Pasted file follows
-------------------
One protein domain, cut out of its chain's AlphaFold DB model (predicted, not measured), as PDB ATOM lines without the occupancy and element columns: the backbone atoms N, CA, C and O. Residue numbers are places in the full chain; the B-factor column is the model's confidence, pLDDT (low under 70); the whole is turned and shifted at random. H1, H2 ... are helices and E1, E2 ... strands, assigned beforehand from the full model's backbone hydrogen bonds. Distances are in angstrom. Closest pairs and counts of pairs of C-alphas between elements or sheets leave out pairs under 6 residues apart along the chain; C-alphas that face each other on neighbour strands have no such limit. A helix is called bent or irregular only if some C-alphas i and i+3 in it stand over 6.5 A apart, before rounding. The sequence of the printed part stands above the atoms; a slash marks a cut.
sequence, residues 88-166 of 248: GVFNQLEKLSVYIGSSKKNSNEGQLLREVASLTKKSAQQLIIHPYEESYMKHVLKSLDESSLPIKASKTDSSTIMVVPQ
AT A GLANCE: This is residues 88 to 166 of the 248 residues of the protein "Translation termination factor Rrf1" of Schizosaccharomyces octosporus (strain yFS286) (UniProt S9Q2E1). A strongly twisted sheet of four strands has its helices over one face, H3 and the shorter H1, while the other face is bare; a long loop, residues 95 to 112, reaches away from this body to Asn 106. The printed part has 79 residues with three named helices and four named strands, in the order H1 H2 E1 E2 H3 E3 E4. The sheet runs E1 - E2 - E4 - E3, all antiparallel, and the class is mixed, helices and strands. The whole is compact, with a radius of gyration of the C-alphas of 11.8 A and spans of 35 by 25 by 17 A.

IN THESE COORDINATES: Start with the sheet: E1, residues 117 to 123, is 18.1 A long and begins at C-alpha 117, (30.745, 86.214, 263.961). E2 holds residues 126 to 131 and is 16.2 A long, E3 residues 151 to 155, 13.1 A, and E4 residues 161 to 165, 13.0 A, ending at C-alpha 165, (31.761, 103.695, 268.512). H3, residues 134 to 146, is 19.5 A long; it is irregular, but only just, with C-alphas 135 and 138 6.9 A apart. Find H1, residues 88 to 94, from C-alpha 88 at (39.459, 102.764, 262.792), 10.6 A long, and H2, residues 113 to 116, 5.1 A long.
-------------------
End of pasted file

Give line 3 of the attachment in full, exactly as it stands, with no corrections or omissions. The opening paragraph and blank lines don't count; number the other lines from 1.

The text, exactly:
IN THESE COORDINATES: Start with the sheet: E1, residues 117 to 123, is 18.1 A long and begins at C-alpha 117, (30.745, 86.214, 263.961). E2 holds residues 126 to 131 and is 16.2 A long, E3 residues 151 to 155, 13.1 A, and E4 residues 161 to 165, 13.0 A, ending at C-alpha 165, (31.761, 103.695, 268.512). H3, residues 134 to 146, is 19.5 A long; it is irregular, but only just, with C-alphas 135 and 138 6.9 A apart. Find H1, residues 88 to 94, from C-alpha 88 at (39.459, 102.764, 262.792), 10.6 A long, and H2, residues 113 to 116, 5.1 A long.